Nehorai paper wins Sustained Impact Paper Award from IEEE

Arye Nehorai and Petre Stoica published the paper in 1989

Beth Miller  
Arye Nehorai

Arye Nehorai, the Eugene & Martha Lohman Professor of Electrical Engineering in the McKelvey School of Engineering at Washington University in St. Louis, has been selected for the 2022 IEEE Signal Processing Society (SPS) Sustained Impact Paper Award.

The award honors author(s) of a journal article of broad interest that has had sustained impact over many years on a subject related to the society's technical scope. The paper, “MUSIC, Maximum Likelihood, and Cramer-Rao Bound,” was published in IEEE Transactions on Acoustics, Speech, and Signal Processing in May 1989 

The paper, which addresses problems in the signal processing field, studies the performance of the multiple signal classification (MUSIC) and maximum likelihood (ML) methods and analyzes their statistical efficiency. The authors also investigate the relationship between the MUSIC and ML estimators and include a numerical study of the statistical efficiency of the MUSIC estimator for the problem of finding the directions of two plane waves using a uniform linear array.

Nehorai was chair of Preston M. Green Department of Electrical and Systems Engineering from 2006 to 2016. He is director of the Center for Sensor Signal and Information Processing and professor of biomedical engineering and of computer science & engineering in McKelvey Engineering and in the divisions of Biology & Biomedical Sciences (DBBS) and Biostatistics in the School of Medicine.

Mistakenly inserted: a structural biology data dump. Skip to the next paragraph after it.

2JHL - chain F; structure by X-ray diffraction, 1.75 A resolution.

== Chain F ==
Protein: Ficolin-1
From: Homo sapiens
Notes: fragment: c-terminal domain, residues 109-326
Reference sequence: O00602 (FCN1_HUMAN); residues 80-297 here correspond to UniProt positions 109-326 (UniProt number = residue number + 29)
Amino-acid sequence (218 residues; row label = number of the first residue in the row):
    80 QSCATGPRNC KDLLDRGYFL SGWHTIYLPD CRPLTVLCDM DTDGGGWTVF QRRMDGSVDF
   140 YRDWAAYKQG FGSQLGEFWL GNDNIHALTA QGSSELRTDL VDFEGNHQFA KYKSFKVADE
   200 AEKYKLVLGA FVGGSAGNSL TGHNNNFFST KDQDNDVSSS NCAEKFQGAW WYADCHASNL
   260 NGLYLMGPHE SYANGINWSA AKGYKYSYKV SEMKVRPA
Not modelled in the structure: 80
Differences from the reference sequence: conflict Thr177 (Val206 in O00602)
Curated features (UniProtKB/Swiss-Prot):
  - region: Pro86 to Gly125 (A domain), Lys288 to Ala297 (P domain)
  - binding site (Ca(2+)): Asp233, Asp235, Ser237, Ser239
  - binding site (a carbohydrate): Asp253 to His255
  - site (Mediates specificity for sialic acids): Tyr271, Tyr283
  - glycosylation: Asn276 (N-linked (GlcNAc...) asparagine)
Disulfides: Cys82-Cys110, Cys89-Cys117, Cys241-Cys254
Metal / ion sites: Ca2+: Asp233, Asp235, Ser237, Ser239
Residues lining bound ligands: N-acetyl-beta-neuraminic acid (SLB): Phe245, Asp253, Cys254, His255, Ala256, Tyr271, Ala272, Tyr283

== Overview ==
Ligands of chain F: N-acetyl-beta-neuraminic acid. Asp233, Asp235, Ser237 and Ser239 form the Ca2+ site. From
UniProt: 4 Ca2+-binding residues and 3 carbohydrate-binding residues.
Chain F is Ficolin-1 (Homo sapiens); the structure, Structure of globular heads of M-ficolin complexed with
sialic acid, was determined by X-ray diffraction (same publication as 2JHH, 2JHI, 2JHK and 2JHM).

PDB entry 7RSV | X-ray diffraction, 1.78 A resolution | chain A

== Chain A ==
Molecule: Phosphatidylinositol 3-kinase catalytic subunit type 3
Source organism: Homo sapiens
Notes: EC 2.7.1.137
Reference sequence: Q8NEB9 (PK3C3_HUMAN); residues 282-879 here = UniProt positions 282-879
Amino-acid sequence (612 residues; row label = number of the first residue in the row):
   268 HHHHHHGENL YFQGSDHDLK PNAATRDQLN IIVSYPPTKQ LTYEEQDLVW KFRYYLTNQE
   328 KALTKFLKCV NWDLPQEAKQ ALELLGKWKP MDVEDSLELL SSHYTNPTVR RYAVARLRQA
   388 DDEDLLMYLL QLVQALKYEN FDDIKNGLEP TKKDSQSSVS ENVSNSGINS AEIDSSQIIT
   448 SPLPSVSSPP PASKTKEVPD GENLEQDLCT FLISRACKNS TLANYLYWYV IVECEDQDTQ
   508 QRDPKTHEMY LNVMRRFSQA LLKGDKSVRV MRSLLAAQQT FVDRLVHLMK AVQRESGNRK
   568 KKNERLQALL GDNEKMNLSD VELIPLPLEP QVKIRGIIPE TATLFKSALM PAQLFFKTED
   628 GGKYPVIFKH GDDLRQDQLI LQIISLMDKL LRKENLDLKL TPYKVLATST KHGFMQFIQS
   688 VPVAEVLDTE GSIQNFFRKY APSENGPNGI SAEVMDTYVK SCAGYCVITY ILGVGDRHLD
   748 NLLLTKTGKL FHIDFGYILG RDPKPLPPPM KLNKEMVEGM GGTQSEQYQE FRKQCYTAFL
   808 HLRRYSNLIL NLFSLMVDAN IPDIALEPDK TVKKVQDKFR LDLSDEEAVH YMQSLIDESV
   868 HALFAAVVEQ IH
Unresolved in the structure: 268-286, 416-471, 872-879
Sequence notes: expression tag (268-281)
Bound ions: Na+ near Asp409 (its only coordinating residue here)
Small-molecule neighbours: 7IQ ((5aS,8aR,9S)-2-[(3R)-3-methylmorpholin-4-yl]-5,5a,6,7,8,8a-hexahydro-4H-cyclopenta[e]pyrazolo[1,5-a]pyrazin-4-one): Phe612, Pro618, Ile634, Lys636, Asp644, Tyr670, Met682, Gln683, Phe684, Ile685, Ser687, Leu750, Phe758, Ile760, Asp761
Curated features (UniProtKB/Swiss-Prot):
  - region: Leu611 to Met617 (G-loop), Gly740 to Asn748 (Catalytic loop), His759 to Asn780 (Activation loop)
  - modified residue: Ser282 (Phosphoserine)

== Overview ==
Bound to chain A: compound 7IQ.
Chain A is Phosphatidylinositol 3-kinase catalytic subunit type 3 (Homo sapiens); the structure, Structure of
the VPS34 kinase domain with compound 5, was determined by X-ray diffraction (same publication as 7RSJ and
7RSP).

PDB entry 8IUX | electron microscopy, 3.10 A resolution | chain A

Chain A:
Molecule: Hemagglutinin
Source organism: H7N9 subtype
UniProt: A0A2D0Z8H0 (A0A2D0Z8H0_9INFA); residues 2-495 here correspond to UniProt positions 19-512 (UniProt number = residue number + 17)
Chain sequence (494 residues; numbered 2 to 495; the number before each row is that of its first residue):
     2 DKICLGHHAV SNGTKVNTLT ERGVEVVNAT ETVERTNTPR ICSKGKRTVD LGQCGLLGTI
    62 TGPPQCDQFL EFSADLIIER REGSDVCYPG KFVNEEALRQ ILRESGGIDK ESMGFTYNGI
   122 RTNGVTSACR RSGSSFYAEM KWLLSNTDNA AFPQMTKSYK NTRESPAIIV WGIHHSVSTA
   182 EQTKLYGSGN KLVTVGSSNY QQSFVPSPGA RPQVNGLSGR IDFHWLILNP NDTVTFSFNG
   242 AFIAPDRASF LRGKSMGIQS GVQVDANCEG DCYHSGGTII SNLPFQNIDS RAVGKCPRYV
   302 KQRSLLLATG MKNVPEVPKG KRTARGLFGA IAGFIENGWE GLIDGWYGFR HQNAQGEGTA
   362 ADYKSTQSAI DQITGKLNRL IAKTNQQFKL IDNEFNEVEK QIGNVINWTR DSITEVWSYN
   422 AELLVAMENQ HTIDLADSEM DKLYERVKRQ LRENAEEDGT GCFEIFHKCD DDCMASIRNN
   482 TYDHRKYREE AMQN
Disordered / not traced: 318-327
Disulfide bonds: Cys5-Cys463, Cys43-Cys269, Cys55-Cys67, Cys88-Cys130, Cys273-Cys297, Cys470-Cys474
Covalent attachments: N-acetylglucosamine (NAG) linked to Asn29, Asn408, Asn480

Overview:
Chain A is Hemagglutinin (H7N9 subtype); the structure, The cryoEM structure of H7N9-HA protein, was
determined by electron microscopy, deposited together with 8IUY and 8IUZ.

Nehorai received the 2006 IEEE Signal Processing Society Technical Achievement Award and the 2010 IEEE SPS Meritorious Service Award. He was elected Distinguished Lecturer of the IEEE SPS from 2004 to 2005. He also was editor-in-chief of IEEE Transactions on Signal Processing from 2000 to 2002. He was the vice president (Publications) of the IEEE Signal Processing Society (SPS), chair of the Publications Board, and a member of the Executive Committee of this Society from 2003 to 2005. He was the founding editor of the special columns on Leadership Reflections in IEEE Signal Processing Magazine from 2003 to 2006. 

Nehorai was the principal investigator of several multi-university federally funded grants, including the Multidisciplinary University Research Initiative (MURI) project from 2005 to 2010. He is a Life Fellow of IEEE and has been Fellow of the IEEE since 1994, Fellow of the Royal Statistical Society since 1996, and Fellow of AAAS since 2012.

The McKelvey School of Engineering at Washington University in St. Louis promotes independent inquiry and education with an emphasis on scientific excellence, innovation and collaboration without boundaries. McKelvey Engineering has top-ranked research and graduate programs across departments, particularly in biomedical engineering, environmental engineering and computing, and has one of the most selective undergraduate programs in the country. With 165 full-time faculty, 1,420 undergraduate students, 1,614 graduate students and 21,000 living alumni, we are working to solve some of society’s greatest challenges; to prepare students to become leaders and innovate throughout their careers; and to be a catalyst of economic development for the St. Louis region and beyond.

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